One of the many questions that scientists are interested in today is how long the virus leading to COVID-19 stays 'alive' in the environment after someone infected coughs or sneezes.
When the droplets containing the virus evaporate, the virus also dies. Therefore, the likelihood of becoming infected with COVID-19 may directly depend on how long the droplets with the virus remain in the environment, publishing.aip.org reported.
To find out how quickly droplets with the virus disappear, Rajneesh Bhardwaj and Amit Agrawal conducted a study reported in Physics of Fluids.
They used a mathematical model that took into account many factors and characteristics, including ambient temperature, surface type, and relative air humidity. As it turned out, a higher ambient temperature helped to dry a drop of virus faster, which sharply reduced the likelihood of its survival in the environment. But in places with high humidity, droplets remained on the surface longer, and the chances of the virus survival increased.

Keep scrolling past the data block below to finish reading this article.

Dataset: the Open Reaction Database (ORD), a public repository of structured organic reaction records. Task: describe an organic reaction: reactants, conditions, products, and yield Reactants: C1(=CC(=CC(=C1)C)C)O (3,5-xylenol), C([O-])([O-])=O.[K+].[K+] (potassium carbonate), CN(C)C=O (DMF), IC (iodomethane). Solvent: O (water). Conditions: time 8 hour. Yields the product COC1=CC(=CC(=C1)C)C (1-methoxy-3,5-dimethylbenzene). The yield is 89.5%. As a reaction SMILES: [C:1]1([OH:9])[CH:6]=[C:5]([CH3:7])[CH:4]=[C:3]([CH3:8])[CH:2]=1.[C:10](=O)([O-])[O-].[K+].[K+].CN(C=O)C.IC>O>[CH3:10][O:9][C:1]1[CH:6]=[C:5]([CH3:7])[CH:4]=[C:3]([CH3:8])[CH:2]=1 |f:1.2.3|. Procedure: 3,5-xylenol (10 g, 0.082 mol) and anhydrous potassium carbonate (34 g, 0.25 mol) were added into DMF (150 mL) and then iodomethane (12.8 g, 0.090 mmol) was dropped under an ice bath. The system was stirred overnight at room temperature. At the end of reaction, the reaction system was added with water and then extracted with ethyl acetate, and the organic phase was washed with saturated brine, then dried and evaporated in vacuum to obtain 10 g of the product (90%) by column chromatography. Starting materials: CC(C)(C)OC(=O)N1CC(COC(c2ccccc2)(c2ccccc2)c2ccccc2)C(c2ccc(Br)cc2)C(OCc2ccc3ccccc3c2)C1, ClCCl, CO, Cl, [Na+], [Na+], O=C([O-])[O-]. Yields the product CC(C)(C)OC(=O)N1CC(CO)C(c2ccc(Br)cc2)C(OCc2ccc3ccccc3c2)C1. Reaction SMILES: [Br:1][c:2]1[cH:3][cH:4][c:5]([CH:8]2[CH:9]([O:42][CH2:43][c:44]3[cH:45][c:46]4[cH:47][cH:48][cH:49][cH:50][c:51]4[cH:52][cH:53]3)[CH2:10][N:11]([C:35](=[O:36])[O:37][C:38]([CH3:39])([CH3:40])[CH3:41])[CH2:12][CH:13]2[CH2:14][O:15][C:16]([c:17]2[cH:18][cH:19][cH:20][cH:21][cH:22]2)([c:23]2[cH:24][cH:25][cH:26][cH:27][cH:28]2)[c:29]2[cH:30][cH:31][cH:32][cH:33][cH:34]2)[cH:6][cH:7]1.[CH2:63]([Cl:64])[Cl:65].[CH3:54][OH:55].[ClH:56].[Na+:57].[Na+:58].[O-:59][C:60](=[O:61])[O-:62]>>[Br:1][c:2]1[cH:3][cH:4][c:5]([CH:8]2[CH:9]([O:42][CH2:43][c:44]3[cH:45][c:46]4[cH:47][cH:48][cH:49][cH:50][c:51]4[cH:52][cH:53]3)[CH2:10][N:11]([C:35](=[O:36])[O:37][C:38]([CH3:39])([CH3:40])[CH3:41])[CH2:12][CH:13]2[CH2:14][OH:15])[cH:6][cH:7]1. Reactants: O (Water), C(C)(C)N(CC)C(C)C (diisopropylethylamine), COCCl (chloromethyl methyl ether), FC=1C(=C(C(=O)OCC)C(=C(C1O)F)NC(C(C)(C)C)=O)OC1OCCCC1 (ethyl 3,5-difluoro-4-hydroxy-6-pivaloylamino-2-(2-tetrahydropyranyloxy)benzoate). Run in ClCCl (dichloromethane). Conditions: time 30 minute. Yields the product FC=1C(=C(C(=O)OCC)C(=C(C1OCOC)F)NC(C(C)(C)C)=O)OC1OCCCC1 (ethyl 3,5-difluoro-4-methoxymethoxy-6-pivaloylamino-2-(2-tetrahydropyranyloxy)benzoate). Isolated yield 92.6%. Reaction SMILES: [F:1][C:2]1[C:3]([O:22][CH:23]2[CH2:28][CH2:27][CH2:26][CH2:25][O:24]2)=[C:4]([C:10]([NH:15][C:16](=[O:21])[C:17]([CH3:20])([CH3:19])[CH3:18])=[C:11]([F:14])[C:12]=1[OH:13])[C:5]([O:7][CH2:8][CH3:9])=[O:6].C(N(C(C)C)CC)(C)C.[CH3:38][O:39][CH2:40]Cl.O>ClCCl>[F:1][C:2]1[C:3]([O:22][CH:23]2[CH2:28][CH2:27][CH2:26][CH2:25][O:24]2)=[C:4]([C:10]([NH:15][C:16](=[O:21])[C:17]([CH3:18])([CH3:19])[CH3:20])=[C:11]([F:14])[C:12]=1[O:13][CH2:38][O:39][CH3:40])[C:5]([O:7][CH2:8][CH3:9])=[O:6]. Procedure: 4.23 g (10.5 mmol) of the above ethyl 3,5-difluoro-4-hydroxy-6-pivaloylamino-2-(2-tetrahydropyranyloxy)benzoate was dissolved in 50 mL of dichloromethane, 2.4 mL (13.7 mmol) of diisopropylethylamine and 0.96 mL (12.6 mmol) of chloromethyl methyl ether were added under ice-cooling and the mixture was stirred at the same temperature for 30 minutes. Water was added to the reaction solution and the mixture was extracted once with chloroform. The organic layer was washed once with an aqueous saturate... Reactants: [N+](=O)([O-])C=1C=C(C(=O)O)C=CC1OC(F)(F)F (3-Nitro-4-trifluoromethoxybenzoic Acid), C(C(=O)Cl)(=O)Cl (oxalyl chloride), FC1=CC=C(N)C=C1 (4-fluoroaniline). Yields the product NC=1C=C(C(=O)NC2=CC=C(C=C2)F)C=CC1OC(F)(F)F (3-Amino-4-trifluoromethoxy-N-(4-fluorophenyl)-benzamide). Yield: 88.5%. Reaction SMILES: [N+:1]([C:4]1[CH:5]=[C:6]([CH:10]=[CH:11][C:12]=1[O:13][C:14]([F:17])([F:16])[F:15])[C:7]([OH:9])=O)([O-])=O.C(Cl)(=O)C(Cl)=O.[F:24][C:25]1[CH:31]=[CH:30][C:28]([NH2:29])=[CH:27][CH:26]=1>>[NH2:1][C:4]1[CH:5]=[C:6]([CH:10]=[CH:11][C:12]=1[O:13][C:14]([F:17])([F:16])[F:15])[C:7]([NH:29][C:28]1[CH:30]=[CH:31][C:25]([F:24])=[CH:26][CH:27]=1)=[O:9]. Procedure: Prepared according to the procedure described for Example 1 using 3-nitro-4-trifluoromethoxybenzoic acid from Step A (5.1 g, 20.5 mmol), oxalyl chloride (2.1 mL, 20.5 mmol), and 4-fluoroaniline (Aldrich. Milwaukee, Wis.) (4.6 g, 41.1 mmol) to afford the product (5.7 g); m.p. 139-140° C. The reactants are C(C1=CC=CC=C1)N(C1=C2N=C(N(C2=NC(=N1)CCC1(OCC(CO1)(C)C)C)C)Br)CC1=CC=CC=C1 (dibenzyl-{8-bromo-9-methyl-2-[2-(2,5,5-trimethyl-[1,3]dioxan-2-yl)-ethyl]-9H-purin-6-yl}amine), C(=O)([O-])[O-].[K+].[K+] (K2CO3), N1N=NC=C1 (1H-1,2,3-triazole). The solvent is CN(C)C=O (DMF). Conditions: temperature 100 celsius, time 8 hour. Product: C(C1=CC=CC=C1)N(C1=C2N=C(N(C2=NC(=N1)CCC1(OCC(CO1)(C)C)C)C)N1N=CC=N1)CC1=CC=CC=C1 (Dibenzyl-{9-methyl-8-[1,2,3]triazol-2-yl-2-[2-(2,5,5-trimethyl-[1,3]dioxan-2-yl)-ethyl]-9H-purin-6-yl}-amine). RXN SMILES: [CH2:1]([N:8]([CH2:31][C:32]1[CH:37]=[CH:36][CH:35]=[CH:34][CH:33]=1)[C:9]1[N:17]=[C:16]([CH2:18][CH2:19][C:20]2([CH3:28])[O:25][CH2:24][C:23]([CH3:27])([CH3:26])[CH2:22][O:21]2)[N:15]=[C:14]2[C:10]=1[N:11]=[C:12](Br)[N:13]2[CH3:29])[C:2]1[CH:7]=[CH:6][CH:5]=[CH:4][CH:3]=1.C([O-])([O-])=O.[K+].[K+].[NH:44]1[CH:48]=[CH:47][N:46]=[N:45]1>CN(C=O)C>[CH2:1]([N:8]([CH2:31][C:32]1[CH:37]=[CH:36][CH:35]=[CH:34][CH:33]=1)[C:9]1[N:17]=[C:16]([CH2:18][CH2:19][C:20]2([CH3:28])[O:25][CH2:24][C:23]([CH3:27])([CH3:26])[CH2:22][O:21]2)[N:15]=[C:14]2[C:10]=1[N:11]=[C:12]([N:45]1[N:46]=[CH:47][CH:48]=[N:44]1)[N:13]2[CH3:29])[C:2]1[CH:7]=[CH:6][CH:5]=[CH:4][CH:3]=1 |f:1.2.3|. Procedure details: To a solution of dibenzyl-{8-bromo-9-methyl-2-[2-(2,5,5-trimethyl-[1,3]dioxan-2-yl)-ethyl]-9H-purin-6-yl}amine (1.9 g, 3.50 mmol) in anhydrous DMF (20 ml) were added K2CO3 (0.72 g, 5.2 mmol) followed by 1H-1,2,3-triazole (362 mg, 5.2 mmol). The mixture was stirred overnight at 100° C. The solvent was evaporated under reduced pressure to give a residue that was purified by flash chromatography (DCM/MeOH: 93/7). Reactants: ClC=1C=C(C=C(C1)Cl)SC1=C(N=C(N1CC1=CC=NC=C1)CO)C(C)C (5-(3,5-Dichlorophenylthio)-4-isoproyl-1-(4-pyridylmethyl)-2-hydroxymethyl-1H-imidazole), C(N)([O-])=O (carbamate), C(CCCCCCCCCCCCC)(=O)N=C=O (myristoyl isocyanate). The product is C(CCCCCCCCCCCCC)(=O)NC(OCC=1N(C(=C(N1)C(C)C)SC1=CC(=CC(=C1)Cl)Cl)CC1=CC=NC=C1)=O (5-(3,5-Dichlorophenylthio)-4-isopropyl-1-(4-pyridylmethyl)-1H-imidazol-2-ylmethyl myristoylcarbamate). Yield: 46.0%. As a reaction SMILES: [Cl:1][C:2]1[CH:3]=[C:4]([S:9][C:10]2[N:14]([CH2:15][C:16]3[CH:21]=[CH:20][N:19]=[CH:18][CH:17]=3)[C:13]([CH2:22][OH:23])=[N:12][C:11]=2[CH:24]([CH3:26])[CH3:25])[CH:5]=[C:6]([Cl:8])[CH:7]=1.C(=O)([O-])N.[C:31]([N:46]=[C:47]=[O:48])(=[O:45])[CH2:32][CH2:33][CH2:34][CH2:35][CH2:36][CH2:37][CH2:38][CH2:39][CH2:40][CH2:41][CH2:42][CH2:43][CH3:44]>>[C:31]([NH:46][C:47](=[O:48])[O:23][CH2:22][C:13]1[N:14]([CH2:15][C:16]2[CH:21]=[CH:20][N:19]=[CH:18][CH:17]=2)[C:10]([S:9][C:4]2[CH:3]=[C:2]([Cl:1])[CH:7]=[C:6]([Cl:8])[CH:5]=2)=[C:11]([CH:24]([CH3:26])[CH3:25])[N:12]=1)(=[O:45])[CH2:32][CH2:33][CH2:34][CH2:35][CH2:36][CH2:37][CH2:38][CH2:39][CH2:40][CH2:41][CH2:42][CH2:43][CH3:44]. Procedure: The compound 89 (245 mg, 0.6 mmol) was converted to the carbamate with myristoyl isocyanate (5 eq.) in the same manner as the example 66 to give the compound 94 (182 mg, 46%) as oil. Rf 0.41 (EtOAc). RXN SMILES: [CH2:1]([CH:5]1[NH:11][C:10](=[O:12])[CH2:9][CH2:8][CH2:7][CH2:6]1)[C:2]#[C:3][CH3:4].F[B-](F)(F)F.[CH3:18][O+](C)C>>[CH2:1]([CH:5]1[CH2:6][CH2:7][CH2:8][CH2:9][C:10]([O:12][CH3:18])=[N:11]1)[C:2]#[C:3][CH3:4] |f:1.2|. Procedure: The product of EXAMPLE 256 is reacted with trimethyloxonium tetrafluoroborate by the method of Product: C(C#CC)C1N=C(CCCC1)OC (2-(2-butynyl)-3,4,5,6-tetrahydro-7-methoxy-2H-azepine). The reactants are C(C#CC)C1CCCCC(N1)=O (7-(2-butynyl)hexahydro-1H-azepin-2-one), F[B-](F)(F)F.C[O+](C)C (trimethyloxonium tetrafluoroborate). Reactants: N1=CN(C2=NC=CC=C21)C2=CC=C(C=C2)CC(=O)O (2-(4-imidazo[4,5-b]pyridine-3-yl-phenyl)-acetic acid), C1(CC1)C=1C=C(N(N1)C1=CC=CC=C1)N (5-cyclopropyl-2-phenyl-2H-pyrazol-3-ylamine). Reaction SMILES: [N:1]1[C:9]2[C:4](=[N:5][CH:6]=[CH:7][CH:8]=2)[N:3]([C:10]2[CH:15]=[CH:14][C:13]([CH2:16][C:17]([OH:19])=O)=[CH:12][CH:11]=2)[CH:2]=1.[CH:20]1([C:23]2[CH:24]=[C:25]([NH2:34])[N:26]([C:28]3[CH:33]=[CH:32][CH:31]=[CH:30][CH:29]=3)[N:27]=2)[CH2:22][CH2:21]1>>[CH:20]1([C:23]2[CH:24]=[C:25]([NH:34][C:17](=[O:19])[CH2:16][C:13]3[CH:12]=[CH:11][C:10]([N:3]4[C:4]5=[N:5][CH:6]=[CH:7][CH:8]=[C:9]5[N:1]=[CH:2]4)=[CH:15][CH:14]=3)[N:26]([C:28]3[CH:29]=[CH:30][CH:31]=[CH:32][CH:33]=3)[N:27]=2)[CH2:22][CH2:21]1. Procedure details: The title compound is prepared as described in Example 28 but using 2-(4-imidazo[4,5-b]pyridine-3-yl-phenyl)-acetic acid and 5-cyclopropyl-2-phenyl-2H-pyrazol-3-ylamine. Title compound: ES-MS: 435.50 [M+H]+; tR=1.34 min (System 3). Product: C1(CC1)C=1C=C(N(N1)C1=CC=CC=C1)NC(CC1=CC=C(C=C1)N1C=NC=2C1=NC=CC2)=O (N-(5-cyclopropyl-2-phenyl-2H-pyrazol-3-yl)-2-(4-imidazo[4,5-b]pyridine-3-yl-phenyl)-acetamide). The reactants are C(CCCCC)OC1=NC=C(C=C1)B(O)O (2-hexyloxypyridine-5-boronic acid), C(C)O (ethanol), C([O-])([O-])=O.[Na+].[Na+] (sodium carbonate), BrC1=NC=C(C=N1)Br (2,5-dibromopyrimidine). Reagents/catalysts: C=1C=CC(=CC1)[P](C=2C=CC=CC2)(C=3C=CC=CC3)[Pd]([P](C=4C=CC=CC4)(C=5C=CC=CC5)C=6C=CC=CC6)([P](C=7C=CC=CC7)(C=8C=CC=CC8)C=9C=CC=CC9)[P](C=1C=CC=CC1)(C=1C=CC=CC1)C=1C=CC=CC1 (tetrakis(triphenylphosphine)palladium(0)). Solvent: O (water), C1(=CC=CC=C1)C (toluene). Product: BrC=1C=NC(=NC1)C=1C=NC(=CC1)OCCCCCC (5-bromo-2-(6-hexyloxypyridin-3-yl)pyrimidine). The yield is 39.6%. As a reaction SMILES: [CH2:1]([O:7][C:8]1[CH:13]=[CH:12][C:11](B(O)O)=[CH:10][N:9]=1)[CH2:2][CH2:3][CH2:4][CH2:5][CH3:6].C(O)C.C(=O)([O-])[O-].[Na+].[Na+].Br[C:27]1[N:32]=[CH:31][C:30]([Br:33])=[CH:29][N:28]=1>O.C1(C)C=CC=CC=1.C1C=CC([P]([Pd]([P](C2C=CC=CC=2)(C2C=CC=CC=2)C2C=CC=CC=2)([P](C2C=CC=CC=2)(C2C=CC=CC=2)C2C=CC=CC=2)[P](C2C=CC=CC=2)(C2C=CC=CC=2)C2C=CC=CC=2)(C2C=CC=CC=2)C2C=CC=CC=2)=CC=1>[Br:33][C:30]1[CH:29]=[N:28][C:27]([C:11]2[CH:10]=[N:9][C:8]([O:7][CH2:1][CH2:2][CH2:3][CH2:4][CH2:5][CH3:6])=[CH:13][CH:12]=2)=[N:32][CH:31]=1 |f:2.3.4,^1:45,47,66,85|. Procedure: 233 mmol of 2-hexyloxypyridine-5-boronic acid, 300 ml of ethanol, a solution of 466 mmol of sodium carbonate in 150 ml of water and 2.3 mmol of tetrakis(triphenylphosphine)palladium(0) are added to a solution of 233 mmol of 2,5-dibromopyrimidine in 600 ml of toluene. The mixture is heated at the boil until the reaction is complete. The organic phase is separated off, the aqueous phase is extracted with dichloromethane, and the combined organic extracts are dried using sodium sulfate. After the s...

The researchers determined the drying time of the droplets in various weather conditions in the open air and found out whether these characteristics are related to the propagation speed of COVID-19.
They selected New York, Chicago, Los Angeles, Miami, Sydney, and Singapore and compiled a graph of the growth in the number of patients with COVID-19 in these cities, comparing with the drying time of the drop.
In cities with higher growth rates, the drying time for droplets containing the virus was indeed longer.